Friday, June 3, 2011

LANDS 2011 Blog: Week 1

Welcome to the LANDS 2011 blog! We have a great crew this year; we are composed of 9 students, many from Vermont but one hailing from South Carolina and one international student coming from Kenya.

We are all excited for what lies ahead.

Wednesday, June 1st 2011

We had our first day of the LANDS program on Wednesday. Most of the day was spent doing orientation activities (figuring out our pacing), playing ice breaker games, and getting to know the natural areas of Burlington. We took a walk to Centennial Woods where we had an introduction to GPS, a lesson in navigation, and began to identify some non-native invasive plant species. We all participated in a challenge that put these skills to the test. We started at a specific location in the forest then had to navigate through Centennial Woods back to our starting point using a compass, our GPS unit and our logic. It was a fun and exciting premiere of a great summer to come.

Thursday, June 2nd 2011
Thursday was a very exciting day for everyone as we trucked out to Jeffersonville to visit John Hayden at The Farm Between. The LANDS program is interested in incorporating sustainable agriculture into the cons-

ervation curriculum, as managing our working landscape will be just as important as conserving our wild spaces in the future. Hopefully, sustainable agriculture will become a permanent part of the LANDS program for years to come.

We spent the morning getting to know John and his mission then went on a thorough tour of his sustainable agriculture operation. He spoke to us about his philosophy and we were able to ask

him questions about his farming practices. He runs an inspiring farm built on the idea that small is beautiful, the notion that diversity is critical, and a passion for the natural world and the living organism that is a farm. John and his wife Nancy have been working their farm for 20 years, working towards local food sustainability in and around his community. He has created many innovative and cutting edge practices that help him to fertilize soil without synthetic chemicals and maintain his farm as a cyclical community in which the animals benefit the soil, which benefits the food, which benefits the people. His farm is an outstanding example of what human creativity and innovation can achieve, and how much food we can produce in a small area with minimal technology.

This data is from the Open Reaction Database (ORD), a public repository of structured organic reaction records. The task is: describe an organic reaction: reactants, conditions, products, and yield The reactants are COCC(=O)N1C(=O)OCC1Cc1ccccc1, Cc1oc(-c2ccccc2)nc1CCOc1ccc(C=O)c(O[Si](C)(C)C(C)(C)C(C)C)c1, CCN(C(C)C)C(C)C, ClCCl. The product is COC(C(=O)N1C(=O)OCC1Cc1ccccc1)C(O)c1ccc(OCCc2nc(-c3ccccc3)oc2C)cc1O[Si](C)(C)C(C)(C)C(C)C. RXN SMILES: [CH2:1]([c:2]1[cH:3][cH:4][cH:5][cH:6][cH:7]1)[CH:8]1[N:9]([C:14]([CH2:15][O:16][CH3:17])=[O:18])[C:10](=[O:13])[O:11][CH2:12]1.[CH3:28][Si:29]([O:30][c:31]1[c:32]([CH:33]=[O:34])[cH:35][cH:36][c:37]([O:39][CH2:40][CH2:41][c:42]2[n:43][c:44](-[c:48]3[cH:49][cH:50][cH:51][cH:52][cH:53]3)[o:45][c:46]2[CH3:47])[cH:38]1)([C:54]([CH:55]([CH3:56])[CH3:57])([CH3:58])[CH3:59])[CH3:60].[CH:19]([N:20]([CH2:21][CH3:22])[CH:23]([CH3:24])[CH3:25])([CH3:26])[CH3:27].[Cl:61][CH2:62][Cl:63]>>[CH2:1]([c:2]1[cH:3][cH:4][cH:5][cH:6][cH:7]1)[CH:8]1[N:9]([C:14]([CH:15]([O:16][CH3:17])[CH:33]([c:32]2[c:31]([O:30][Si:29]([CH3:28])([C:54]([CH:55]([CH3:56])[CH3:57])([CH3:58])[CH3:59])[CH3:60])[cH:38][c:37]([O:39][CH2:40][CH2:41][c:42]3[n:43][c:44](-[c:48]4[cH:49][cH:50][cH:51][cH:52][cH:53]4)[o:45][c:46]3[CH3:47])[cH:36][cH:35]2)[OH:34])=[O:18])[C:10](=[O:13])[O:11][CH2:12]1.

After a great introduction to his farming plots--and many animal friends--, we sat down for lunch before getting to work. After lunch we helped weed the greenhouses and vegetable plots, stabilize tomato plants, put down cardboard mulch, and crimped cover crop on next year’s vegetable plots. It was an informative, fun and engaging day at the farm.

Friday, June 3rd 2011

This was the most labor intensive day during our first few days here at LANDS. We spent our day at the Forest Service property in Burlington. Our work encompassed a wide variety of tasks: hand weeding, tearing down fences, pruning, and basically sprucing up the property. We were also joined by Prof. Dean Wang who was there to lend a helping hand and instruction of protocol. By 11am I could tell from the faces of most of us that hunger and thirst were creeping in and much needed. Leah, one of our LANDS le-

aders, signaled a break with a high pitched whistle and we did not hesitate to heed her call. We spent our lunch time eating out in the sun and getting to know one another. Work progressed onward after lunch until about 3pm. We headed back to the GreenHouse (our summer headquarters) where weekly jobs were assigned.

We head into the weekend with a 10-minute presentation that each of us has to prepare. The presentation will be focused on informing the rest of the group on non-native invasive species. Till next week; keep it locked!!

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